Always check the enabler to see whether you got a good and strong argument! The software makes sure that your arguments are logically valid, but you need to make sure that they are sound and convincing. If the enabler is too complex, it might help to combine several reasons into a more general reason and to justify it then by your original reasons, or to revise the overall structure of your argument. Everything that you write into a text box or that pops up in the enabler should be convincing. 

Are there further independent arguments for your claim? Independent arguments provide additional reasons for your claim that do not depend on the reasons you already have. If so, click on the white triangle at the bottom of your conclusion and then on “ Add … an argument for this statement.”

Did you clearly distinguish in your justification between providing (a) reasons; (b) evidence or data; and (c) references to experts or publications? These three options need either be structured as independent arguments or in chains, but never as co-dependent reasons.

 

In the case of our example, a critical reflection on the enabler should show that it is not always true. For example, if someone is forced at gunpoint to do something, we will not hold this person responsible. Reflecting on the acceptability of the enabler in the picture above should motivate you to revise and improve the argument to something like this:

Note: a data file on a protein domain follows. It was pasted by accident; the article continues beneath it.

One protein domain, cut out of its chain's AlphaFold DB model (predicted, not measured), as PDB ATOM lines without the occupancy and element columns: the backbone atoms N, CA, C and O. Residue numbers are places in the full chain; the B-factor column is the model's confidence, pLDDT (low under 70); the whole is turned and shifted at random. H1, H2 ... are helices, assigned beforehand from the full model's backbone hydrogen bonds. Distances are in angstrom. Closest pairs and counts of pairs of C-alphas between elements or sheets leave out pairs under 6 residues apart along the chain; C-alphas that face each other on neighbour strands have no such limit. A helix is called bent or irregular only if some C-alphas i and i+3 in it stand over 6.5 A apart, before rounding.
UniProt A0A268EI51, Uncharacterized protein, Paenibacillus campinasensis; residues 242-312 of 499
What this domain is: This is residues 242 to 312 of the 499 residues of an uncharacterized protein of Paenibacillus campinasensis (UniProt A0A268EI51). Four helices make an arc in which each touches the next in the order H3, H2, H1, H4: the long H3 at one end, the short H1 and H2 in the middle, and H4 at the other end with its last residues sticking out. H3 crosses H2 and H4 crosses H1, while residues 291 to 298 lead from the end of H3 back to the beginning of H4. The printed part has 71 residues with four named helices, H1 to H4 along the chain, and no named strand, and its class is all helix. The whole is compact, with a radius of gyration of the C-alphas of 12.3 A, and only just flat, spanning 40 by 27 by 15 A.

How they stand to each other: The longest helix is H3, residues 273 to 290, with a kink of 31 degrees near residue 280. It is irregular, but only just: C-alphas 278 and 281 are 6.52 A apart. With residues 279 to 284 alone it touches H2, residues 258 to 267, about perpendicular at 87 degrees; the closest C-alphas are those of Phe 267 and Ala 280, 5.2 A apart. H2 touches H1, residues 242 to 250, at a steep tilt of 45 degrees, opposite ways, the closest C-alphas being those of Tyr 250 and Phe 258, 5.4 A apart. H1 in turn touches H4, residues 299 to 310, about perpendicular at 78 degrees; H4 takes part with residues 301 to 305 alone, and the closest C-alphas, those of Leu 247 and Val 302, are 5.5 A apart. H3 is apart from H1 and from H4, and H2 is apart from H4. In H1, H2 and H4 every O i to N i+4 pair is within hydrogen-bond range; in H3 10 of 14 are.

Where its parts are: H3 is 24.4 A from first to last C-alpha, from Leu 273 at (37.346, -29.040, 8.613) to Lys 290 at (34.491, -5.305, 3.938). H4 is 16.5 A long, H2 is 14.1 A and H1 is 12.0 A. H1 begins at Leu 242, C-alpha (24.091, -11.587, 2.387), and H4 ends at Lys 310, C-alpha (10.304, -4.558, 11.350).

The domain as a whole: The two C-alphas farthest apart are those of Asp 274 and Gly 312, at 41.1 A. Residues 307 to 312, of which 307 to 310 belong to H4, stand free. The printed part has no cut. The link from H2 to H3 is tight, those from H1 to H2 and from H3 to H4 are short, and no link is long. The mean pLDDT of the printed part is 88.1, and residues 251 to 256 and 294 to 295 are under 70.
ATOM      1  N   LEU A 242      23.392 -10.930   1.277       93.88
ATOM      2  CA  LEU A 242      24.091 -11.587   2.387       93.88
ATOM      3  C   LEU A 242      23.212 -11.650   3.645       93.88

Expanding the previous argument to make it more valid.

Or you improve your argument like this one:

The fact that the relation between your reason and your conclusion becomes visible in the software-generated enabler should motivate you to reflect critically on the truth and acceptability of this enabler. Read this enabler as a universal statement that needs to be always true, without exception, to guarantee the truth of your claim. Improve your argument as long as it takes to get a strong and convincing enabler.

At the same time, if you look at an argument that someone else constructed in AGORA, always check whether the enabler is convincing or not. If you have doubts, ask yourself if you can think of a counter-example to the universal statement that is provided in the enabler. If you can find one, click on the white triangle at the bottom of the enabler and select "add ... a counter-example to defeat this statement."

Criteria of good arguments

To evaluate the quality of arguments, consider the following questions for each sub-argument:

  • Are all the concepts clear? Are they well defined? Given the intention of the conclusion, are adequate concepts and terms used?

  • A conclusion has always several elements. You need to analyze the conclusion and make sure that there is a justification for each of these elements among the reasons. Create a table, break down down the conclusion into all its components, and write each component into one field of your table.

Component Check
...  
...  
...  
Qualifier?  
Condition?